Russo Japanese War.
Central to the Japanese goals was the taking of all Asian lands. To be successful US, UK,
and Dutch forces were to be attacked simultaneously to prevent their ability to reinforce and
aid their Asian possessions. Pivotal to the Japanese decision to attack was a tremendous need for crude oil as a result of economic
sanctions imposed by the United States, the United Kingdom and the Netherlands which was weakening the Japanese economy.
The Japanese leaders were faced with a choice: end the war in China and their plans for Asian conquest, so as to end the
sanctions, or declare war on three large military forces. The current war against Britain, and Holland, and the strain of providing aid
by the United States to these countries was seen as an opportunity by the Japanese to extend their "rightful" place as a ruler in
Asia.
The Japanese government decided to seize resources under the control of Britain, the United States and the Netherlands. Japan
had already placed over ten divisions in Formosa (Taiwan). Japanese military planners argued that the British (and the USSR
should they decide to declare war), would be unable to effectively respond to a Japanese attack, given the threat posed by the Third
Reich.
Philippine Mountains

Mount Apo is a large solfataric, potentially-active stratovolcano in the island of Mindanao, Philippines. With an
elevation of 2,954 metres (9,692 ft) above sea level, it is the highest mountain in the Philippines and is located
between Davao City and Davao del Sur province in Region XI and Cotabato province in Region XII. The peak
overlooks Davao City 45 kilometres (28 mi) to the northeast, Digos City 25 kilometres (16 mi) to the southeast,
and Kidapawan City 20 kilometres (12 mi) to the west.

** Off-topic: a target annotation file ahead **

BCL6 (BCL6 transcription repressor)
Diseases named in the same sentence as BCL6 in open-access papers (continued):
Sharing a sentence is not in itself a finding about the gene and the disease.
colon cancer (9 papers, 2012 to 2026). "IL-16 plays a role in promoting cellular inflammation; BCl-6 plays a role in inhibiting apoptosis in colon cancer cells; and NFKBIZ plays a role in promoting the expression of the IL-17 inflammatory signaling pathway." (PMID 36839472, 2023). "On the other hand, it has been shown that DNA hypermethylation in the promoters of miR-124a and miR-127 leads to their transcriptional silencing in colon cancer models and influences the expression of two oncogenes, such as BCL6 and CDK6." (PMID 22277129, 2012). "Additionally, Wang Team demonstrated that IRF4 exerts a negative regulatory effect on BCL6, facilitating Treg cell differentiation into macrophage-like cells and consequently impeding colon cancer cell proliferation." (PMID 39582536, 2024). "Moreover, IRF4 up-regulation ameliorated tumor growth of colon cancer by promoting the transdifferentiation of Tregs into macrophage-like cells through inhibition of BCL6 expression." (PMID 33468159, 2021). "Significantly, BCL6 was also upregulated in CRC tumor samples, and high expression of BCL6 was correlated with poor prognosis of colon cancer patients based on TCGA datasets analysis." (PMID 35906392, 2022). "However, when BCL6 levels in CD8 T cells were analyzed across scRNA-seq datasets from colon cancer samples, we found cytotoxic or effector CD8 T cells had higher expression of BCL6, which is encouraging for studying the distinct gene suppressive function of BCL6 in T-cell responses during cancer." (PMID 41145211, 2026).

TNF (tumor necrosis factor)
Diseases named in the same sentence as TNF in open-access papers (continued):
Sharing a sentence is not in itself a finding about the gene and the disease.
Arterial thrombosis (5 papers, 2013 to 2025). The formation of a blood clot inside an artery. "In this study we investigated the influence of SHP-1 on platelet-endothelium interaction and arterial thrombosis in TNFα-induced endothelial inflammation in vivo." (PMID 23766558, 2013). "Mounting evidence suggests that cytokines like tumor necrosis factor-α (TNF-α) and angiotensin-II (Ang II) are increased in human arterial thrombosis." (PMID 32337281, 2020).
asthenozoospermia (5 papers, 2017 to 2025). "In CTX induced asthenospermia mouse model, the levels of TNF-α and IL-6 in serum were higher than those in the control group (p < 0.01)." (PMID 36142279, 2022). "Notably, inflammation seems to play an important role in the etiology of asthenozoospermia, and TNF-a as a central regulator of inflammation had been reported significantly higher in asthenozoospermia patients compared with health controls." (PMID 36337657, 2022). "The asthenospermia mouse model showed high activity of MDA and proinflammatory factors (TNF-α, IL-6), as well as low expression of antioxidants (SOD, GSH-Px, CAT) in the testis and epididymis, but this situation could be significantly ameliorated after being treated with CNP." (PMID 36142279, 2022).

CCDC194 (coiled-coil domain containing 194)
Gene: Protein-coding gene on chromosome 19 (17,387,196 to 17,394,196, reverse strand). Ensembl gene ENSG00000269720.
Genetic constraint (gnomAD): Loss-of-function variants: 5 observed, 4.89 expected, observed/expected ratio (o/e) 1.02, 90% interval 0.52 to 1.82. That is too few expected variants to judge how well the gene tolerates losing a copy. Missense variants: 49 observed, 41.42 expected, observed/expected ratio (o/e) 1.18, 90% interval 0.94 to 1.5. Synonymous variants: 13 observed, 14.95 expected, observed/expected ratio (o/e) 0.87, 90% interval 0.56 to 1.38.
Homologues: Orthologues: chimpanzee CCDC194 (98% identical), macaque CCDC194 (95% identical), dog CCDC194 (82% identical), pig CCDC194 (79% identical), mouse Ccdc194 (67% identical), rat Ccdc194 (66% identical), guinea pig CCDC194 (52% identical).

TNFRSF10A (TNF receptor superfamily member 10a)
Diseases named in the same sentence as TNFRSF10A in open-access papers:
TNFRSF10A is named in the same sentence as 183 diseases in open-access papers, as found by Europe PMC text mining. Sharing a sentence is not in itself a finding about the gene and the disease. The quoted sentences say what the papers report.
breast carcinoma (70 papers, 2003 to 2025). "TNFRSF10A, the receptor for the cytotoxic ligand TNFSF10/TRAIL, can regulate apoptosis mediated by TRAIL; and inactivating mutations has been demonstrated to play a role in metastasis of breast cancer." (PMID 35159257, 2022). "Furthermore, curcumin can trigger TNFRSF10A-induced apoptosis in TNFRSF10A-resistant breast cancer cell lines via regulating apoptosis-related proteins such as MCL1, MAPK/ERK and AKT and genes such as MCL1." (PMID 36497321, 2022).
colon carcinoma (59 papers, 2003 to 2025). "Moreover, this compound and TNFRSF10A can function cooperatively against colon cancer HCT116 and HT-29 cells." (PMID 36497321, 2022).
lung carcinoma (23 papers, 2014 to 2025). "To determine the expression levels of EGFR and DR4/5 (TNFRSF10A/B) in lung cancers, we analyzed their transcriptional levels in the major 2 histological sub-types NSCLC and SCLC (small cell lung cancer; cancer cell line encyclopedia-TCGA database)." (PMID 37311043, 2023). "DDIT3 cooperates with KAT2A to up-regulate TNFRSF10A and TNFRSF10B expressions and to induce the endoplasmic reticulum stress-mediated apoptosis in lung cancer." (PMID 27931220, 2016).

Mount Banahaw (alternative spelling: Banahao or Banjao) is an active volcano on Luzon in the Philippines. The
three-peaked volcano complex is located between theprovinces of Laguna and Quezon and is the tallest mountain
in the CALABARZON region dominating the landscape for miles around.


Kanlaon Volcano, also spelled as Kanla-on or Canlaon, is an active volcano on Negros island in central Philippines.
The stratovolcano straddles the provinces ofNegros Occidental and Negros Oriental, approximately 30 km (19 mi)
southeast of Bacolod City, the capital and most populous city of Negros Occidental.

Malinao is a volcano located in the Bicol Region of the Philippines. The stratovolcano has no historical eruption but
displays strong fumarolic activity which is harnessed for generating electricity. Located on its slope is Tiwi
Geothermal Power Plant, one of the first geothermal energy plant commissioned in the country.


Mount Bulusan, or Bulusan Volcano, is the southernmost volcano on Luzon Island in the Republic of
the Philippines. It is situated in the province of Sorsogon in theBicol region, 70 km (43 mi) southeast
of Mayon Volcano and approximately 250 km (160 mi) southeast of the Philippine capital of Manila.